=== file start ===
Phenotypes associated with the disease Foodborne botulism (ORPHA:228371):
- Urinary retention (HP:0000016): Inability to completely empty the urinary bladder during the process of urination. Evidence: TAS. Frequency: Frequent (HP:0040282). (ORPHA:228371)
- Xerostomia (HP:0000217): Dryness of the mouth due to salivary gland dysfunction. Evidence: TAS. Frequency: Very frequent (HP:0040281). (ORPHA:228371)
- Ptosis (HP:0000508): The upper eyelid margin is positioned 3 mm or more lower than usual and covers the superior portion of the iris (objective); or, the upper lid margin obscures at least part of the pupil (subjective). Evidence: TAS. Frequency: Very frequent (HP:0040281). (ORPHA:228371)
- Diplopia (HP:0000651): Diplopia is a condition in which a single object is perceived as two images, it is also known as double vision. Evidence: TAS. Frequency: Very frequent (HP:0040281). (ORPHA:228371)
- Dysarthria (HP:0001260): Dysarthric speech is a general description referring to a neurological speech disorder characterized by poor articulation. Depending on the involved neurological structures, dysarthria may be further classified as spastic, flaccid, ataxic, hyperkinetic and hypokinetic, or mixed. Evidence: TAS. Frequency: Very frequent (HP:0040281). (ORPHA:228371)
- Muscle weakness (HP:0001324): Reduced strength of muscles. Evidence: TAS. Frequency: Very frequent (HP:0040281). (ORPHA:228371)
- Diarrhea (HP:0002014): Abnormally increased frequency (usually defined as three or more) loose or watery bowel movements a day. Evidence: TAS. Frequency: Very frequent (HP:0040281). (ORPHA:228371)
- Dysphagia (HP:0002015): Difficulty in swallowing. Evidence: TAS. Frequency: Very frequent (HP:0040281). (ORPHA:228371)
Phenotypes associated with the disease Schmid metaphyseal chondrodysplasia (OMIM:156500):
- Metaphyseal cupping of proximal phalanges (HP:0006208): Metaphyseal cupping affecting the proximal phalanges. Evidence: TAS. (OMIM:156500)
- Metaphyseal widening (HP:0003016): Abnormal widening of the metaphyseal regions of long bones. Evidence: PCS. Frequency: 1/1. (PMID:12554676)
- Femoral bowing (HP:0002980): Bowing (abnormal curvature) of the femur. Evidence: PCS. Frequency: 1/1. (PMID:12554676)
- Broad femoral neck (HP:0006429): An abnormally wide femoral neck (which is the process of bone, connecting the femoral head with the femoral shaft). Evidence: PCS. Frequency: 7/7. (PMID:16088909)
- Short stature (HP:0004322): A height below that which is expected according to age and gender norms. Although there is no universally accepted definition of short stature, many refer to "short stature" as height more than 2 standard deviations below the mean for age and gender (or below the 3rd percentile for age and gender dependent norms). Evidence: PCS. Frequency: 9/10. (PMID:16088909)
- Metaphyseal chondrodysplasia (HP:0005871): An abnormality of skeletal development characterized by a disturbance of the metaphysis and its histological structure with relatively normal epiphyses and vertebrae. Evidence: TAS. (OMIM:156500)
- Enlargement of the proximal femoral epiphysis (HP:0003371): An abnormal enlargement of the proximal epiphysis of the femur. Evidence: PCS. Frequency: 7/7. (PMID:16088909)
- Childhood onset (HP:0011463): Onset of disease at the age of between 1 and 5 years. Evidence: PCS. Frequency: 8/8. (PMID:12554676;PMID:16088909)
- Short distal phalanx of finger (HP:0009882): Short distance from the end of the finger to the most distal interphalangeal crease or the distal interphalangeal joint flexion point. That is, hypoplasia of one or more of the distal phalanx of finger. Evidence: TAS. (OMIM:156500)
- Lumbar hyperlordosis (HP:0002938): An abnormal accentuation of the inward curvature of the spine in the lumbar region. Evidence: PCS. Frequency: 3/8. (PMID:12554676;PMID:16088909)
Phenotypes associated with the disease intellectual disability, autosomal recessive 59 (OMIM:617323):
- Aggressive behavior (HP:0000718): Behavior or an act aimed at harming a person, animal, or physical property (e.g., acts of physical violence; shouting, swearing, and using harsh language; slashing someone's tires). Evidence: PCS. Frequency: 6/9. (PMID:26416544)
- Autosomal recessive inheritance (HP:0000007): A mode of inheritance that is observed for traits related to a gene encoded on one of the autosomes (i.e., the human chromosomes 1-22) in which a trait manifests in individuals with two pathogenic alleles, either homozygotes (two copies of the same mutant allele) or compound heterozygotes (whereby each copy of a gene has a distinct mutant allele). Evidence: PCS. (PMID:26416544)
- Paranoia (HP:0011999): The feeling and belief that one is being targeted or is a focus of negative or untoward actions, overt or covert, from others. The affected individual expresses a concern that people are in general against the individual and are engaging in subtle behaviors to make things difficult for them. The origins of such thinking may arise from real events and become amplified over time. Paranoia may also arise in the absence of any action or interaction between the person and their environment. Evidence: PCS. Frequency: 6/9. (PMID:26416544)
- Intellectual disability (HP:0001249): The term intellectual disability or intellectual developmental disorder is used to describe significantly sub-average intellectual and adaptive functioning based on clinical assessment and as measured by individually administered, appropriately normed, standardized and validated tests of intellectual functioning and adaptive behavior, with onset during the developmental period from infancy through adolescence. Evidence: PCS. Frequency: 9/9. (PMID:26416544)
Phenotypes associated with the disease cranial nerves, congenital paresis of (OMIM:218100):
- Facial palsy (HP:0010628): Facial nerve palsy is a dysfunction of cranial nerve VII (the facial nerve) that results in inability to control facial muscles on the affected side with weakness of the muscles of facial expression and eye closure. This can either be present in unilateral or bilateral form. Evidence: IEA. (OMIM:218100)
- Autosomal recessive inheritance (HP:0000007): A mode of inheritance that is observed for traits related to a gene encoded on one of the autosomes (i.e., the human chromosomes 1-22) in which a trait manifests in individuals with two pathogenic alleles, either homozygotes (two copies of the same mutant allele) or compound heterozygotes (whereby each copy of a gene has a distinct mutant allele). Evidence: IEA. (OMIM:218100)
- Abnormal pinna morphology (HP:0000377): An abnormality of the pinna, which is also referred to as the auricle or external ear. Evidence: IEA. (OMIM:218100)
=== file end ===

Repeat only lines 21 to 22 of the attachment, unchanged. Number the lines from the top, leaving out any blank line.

Phenotypes associated with the disease intellectual disability, autosomal recessive 59 (OMIM:617323):
- Aggressive behavior (HP:0000718): Behavior or an act aimed at harming a person, animal, or physical property (e.g., acts of physical violence; shouting, swearing, and using harsh language; slashing someone's tires). Evidence: PCS. Frequency: 6/9. (PMID:26416544)